Friday, February 05, 2010

You Must Have a Whole In Your Head!

Yes, you must.

For among other things, science would be impossible if not for the whole in your head. This nonlocal whole is what guides and sponsors "the metaphysical quest for the reality of God," which -- like it or not -- is "the only support of that universal intelligibility which alone can satisfy man's inquiring mind and provide a solid basis for his actions."

In the absence of this whole, science becomes an ad hoc enterprise, a pile of debris with no unifying center, no genuine coherence, and no ultimate aim. It becomes all bricks with no mortar, an arch with no keystone, the Beatles with no Ringo.

I'm just going to flip through the book we're discussing, and note some of the things that arrested my attention.

Again, as mentioned yesterday, if it doesn't take off and become self-sustaining, it isn't science: "the invention and the progress of science are of one and the same nature." The phases of its progress "are but the replay of the original invention, a sequence of similar insights, and perhaps of efforts more or less equal."

Thus, "if the ancient Hindus and Chinese made no progress in astronomy, it was only because they did not invent it." To be sure, they had some of the elements of science, e.g., close observation of celestial phenomena, but other ingrained assumptions prevented the emergence of true science. The difference is as dramatic as that between a live baby and a stillbirth. Both are "infants," but only one goes on to grow and mature.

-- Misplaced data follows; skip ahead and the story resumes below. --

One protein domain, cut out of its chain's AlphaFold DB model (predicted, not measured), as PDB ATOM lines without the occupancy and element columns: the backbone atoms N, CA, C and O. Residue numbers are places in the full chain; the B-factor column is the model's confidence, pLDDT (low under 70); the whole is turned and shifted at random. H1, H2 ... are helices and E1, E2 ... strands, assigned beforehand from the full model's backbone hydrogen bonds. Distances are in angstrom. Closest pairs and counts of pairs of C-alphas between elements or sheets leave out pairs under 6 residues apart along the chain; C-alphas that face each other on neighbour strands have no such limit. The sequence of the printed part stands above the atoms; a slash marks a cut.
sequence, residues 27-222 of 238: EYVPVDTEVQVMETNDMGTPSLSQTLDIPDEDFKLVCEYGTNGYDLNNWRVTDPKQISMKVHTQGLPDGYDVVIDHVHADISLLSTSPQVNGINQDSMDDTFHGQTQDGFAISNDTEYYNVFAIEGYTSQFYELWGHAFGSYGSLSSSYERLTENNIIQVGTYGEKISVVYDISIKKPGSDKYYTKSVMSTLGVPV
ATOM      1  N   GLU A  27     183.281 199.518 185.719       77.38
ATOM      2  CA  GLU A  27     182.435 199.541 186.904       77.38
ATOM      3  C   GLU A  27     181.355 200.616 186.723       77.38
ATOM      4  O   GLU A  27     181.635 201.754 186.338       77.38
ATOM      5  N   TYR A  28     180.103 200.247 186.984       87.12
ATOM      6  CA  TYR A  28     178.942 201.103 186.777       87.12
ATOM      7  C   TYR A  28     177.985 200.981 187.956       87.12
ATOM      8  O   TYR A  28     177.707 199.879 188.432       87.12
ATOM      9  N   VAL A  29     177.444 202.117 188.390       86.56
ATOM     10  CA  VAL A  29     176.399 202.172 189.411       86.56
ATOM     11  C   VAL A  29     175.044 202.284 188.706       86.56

For Jaki, it is "not deism but Christian theism that served as a principal factor helping the scientific enterprise reach self-sustaining maturity." He gets into the metaphysical assumptions of cultures where science was stillborn, one of which is belief in cyclical time and eternal recurrence.

For example, in Hinduism there is the "treadmill of the yugas," which is clearly inconsistent with the irreversible time of the Christian West. Likewise, the ancient Greeks could not reconcile change and permanence: "if there was only change and nothing permanent," then "any explanation became meaningless." And "if change was only apparent," then "explanation was unnecessary."

Even -- or perhaps especially -- Plato developed the "dichotomy between a perfect world of ideas and a shadowy realm of matter," which placed science on the latter side, i.e., the study of derivative and deceptive shadows dancing on the walls of the cave. Aristotle followed by placing an ontological division between terrestrial and celestial matter, which again fails to apprehend the radical wholeness and unity that undergirds all of creation.

Jaki points out how common it is for even -- or again, perhaps especially! -- the man of genius to "be blinded by the logic of his initial presuppositions." Get those presuppositions wrong, and everything you build upon those assumptions will be wrong, regardless of your intellectual candlepower.

To jump ahead a bit, Jaki shows with example after example that a functional science must steer a middle course between a naive empiricism and dreamy idealism. This is why, ultimately, a science that denies either the vertical or the horizontal breaks down into metaphysical incoherence. To build a house you need bricks and mortar and effort and a blueprint.